The Laws of Texas, 1822-1897 Volume 1 Page: 486
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Proceedings of the Convention of Texas.
chewing in small qulantities, Powder. Lead many of them are prohibited,
and on those which are allowed to be introduced, the duties are
so high that they amount to a prohibition. The trade to Texas is small,
and the resources limited, but if fostered by a liberal policy on the part
of the general Government, it will, in a few years, yield a revenue of no
(Signed) J. . GROCE, Chairman.
Which, after being read, was laid on the table.
On motion of Mlr. Dinsmore, it was ordered that the report of the committee
on the Tariff be taken up and acted upon by the Convention.
Mr. Dinsmore then moved to amend the report by substituting the
word money for that of resources; so as to read-are yet almost without
money.-Question submitted, and decided in the negative.
On motion of Mr. Lesassier, the report was adopted, without amendment.
MIr. Wharton, chairman of of the commtitee on the repeal of the 11th.
Article of the law of the 6th. of April 1830, reported a memorial to the
National Congress, praying for a repeal of said article, which was unanimously
To /he Federal Cong-ress of Mexico:
Younr memorialists, representatives of all the Anglo-Americans in Texas,
in general Convention met, taking advantage of that sacred and republican
privilege, of making known their wants and grievances, which is
guarantied to them by the Constitution of their adopted country, respectft]ly
represent, that they have viewed, and still view, with senii-ments
of the deepest regret and mortification, the passage and the present
existence of the 1lth Article of the law of the 6th. of April 1830. This
law is obnoxious to yonu memorialists, for many reasons. Independent of
its withering influence on all the hopes of Texas, it implies a suspicion of
our fidelity to the Alexican Constitution. Such suspicion we humbly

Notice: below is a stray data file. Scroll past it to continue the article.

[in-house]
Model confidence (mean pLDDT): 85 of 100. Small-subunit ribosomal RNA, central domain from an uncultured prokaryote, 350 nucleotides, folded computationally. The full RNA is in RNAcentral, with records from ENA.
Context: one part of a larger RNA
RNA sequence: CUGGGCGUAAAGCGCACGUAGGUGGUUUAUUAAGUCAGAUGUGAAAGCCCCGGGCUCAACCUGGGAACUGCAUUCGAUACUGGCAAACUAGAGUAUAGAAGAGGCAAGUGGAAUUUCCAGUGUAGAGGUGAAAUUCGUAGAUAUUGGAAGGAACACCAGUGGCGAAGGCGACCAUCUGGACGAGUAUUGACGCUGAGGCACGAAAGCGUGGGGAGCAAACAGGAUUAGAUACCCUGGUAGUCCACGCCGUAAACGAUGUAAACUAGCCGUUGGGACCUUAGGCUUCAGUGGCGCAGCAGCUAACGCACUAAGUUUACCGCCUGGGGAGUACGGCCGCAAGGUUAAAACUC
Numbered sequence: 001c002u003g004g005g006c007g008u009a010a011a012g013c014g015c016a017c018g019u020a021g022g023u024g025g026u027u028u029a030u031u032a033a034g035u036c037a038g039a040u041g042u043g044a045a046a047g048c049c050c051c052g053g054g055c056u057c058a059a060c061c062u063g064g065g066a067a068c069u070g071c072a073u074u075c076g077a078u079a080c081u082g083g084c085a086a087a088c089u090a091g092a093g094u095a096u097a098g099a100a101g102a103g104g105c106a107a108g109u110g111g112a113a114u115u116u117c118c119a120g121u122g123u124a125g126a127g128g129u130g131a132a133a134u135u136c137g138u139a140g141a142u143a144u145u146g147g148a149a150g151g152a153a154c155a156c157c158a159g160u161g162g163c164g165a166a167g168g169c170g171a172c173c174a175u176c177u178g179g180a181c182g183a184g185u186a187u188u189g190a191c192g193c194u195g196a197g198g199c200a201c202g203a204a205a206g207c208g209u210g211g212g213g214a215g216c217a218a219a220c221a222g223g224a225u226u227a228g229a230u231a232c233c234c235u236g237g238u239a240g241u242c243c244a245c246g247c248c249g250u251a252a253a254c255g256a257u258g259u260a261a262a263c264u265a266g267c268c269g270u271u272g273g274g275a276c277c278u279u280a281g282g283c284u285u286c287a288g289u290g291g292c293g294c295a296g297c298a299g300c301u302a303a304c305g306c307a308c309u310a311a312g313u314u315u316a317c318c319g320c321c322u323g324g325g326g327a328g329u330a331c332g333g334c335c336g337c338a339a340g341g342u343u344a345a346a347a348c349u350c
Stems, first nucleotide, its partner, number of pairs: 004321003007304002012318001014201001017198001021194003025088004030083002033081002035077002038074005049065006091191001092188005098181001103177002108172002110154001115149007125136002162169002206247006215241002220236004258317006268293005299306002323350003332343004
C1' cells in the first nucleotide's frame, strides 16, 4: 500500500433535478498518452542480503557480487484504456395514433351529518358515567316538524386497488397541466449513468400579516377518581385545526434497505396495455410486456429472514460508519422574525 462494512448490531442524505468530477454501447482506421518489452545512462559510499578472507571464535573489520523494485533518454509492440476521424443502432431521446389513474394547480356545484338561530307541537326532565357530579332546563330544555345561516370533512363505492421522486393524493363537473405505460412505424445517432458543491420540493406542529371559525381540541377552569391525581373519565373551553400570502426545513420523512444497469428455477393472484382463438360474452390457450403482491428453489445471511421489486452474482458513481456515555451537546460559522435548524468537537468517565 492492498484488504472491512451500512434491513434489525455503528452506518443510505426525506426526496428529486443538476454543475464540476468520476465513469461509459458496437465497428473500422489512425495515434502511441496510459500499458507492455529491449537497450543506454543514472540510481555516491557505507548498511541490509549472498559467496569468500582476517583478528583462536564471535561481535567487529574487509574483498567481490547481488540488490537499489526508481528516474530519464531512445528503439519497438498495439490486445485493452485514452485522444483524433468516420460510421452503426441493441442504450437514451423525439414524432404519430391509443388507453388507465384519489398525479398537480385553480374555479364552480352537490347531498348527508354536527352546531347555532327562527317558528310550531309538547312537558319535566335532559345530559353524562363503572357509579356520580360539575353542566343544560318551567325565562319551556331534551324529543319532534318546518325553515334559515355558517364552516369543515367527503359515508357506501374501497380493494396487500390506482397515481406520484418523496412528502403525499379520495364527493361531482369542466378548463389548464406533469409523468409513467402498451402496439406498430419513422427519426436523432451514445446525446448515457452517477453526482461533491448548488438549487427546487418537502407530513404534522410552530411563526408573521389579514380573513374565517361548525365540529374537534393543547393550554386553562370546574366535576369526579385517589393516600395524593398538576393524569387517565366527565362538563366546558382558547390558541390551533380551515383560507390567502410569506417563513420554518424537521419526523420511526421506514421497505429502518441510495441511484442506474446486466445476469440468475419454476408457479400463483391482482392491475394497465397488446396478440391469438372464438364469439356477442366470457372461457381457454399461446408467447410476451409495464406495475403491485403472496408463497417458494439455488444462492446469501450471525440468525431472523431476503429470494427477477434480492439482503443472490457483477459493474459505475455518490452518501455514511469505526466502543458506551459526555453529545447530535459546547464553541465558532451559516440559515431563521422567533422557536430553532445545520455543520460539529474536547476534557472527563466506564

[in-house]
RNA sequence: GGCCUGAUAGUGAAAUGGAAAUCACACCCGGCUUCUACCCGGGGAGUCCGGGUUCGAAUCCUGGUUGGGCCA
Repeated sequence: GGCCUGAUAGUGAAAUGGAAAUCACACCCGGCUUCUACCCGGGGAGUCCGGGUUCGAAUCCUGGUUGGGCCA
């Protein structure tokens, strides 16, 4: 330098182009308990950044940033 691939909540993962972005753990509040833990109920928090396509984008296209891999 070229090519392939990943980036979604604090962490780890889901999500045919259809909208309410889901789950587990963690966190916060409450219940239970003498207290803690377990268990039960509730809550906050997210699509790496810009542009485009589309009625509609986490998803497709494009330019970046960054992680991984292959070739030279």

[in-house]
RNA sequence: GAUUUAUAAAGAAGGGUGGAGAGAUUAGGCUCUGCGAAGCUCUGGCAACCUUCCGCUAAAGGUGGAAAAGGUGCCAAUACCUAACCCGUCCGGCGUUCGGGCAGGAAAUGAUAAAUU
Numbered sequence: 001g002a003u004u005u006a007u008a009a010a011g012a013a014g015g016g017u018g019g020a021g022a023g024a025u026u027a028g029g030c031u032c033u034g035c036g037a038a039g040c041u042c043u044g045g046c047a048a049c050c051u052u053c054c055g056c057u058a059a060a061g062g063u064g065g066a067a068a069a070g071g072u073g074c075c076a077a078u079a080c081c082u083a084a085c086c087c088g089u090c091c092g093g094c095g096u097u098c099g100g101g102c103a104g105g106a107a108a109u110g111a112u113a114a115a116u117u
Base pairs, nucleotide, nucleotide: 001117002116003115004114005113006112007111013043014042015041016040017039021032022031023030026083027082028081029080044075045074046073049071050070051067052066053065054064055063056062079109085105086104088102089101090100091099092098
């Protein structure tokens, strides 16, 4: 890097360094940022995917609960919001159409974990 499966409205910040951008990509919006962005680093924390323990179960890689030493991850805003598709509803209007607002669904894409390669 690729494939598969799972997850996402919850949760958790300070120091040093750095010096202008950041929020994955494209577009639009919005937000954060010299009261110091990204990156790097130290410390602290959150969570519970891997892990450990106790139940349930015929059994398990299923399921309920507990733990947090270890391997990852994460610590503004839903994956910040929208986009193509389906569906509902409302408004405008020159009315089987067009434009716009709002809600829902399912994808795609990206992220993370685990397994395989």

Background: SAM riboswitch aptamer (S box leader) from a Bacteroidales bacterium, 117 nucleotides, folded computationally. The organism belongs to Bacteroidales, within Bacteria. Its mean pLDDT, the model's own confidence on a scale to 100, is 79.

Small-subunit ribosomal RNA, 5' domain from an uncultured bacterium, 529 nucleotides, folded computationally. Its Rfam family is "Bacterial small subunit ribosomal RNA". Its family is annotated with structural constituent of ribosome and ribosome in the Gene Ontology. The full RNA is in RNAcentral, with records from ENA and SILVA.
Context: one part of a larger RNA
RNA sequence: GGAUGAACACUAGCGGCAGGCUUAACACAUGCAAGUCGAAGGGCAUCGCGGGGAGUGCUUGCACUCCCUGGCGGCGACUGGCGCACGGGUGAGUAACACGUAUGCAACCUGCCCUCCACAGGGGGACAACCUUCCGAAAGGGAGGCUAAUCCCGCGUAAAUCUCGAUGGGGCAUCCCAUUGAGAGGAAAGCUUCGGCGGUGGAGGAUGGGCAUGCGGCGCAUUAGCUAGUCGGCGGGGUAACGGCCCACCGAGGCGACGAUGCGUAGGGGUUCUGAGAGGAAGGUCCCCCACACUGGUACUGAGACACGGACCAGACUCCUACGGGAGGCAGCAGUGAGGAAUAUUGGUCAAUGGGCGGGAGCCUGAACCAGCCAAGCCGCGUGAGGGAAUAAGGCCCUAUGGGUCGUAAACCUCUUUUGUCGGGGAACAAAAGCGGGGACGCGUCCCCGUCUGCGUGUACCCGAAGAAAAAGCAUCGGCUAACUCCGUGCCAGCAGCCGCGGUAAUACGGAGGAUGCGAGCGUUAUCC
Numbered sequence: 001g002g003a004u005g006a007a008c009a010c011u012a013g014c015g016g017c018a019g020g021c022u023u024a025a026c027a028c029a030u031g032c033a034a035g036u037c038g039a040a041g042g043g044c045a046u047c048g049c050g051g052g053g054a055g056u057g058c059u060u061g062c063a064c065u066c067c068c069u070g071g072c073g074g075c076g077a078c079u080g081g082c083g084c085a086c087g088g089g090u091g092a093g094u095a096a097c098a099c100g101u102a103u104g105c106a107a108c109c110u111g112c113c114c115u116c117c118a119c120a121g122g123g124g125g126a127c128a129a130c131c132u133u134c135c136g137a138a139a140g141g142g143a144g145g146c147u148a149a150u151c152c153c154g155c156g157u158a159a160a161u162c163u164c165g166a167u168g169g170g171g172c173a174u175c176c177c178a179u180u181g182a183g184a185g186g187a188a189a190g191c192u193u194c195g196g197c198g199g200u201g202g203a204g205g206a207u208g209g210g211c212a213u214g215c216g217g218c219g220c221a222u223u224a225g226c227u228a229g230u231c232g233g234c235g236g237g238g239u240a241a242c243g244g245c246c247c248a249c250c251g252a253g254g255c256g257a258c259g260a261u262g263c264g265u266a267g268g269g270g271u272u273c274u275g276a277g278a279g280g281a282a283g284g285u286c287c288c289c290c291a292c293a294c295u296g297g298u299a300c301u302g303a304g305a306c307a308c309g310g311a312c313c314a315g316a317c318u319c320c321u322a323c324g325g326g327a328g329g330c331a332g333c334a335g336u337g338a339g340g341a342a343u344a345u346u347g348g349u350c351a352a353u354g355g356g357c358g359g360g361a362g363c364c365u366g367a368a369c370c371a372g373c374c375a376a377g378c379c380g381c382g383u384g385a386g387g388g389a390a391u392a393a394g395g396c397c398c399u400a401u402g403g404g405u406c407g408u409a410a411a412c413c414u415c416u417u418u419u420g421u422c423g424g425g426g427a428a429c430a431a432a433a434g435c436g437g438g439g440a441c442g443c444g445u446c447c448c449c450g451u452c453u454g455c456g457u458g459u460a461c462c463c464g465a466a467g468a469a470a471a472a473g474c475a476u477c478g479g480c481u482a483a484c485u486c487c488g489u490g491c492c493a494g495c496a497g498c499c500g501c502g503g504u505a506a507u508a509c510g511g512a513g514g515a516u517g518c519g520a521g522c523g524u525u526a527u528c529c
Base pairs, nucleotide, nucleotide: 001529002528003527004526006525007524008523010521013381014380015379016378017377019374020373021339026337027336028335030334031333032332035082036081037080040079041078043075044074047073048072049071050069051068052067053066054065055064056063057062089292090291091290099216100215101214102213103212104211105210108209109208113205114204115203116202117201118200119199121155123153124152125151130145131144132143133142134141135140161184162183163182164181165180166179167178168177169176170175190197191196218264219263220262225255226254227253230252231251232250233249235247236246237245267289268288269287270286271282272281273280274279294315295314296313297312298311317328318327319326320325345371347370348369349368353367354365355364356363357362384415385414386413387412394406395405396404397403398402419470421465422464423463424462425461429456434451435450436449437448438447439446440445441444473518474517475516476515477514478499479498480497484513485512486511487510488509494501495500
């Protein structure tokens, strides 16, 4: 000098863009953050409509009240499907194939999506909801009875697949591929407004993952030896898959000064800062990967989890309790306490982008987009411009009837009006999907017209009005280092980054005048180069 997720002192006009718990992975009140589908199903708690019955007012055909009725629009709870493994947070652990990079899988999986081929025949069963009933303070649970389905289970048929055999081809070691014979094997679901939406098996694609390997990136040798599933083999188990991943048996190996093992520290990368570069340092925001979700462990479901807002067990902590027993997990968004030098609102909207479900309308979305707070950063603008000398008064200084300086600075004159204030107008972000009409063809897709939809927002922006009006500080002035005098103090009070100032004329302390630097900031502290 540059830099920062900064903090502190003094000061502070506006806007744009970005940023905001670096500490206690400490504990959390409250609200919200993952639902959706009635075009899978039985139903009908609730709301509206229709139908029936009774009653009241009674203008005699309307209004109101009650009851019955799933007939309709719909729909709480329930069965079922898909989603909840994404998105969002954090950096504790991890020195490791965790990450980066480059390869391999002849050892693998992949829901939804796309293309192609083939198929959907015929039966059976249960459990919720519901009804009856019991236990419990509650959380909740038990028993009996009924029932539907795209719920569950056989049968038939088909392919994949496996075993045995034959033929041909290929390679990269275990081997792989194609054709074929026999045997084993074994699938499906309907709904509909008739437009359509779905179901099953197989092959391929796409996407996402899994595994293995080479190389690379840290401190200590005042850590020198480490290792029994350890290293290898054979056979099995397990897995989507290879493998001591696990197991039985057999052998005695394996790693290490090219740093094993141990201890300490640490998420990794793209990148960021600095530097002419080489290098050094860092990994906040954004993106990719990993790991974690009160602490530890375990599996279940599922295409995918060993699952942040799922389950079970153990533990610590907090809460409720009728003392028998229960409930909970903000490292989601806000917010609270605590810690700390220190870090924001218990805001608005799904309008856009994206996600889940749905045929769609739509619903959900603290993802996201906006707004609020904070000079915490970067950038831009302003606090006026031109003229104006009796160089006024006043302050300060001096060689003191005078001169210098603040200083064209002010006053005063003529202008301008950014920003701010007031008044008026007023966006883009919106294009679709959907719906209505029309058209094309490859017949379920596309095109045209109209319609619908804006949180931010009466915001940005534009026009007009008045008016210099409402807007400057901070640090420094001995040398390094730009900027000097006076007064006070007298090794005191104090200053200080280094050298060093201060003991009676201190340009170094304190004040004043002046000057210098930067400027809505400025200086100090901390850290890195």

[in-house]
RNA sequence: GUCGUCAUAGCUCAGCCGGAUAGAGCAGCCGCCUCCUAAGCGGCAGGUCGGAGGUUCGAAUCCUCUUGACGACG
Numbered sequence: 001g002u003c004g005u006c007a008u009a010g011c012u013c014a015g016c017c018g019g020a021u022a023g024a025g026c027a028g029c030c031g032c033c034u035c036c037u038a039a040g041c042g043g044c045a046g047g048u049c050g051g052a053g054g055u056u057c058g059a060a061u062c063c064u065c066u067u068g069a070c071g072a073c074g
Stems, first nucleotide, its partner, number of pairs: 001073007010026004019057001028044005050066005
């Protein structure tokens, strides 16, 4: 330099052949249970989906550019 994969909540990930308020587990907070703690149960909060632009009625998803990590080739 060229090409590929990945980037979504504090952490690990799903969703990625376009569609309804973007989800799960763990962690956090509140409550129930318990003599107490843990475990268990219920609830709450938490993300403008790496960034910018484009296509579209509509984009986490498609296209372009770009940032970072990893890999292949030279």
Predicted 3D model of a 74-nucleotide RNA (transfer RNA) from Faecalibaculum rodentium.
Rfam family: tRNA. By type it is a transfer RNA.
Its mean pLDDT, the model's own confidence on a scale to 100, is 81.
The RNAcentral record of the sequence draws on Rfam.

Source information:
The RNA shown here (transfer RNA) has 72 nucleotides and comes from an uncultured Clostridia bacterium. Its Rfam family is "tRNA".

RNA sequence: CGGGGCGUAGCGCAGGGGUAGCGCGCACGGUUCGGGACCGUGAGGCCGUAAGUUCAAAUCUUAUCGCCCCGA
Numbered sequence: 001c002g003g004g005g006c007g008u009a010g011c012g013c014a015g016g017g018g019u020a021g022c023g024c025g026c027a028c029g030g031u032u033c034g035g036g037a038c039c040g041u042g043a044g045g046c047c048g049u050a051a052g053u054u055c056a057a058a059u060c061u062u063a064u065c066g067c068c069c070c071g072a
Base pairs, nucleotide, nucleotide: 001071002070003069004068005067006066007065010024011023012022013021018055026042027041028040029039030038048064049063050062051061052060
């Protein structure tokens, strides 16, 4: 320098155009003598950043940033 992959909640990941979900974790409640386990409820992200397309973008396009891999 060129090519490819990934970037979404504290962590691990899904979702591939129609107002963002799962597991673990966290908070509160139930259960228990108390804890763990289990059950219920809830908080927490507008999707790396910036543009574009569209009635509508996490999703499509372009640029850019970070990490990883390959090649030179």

conceive to be utterly ilnwarranted; and we will endeavor to prove it so,
by taking a re-view of our conduct from the passage of the first Colonization
law up to the present period.
In the year 1 823, the Congress of the Mlexican Nation invited the citizens
of the United States of the North to become inhabitants of Texas.
giving to each family one setio of land for so doing. This donation of
land, sounds largely at a distance. Considering, however, the difficulties
with which the taking possession of it was environed, it will not be
thought so magnificent a bonnty, nor so entire a gratuity. Had these
lands have been previously pioneered by the enterprize of the government,
and freed from the insecurities which beset a wilderness trod only by
savages; had they have been in the heart of of an inhabited region, and
accessible to the comforts and necessaries of life; had the government
have been derivino an actual revenue from them; could it have realized a
capital from the sale of them, then we admit that the donation would
have been unexampled in the history of national liberty. But how different
from all this, was the real state of the. case? The lands in question,
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Gammel, Hans Peter Mareus Neilsen. The Laws of Texas, 1822-1897 Volume 1, book, 1898; Austin, Texas. (texashistory.unt.edu/ark:/67531/metapth5872/m1/494/: accessed June 27, 2017), University of North Texas Libraries, The Portal to Texas History, texashistory.unt.edu; .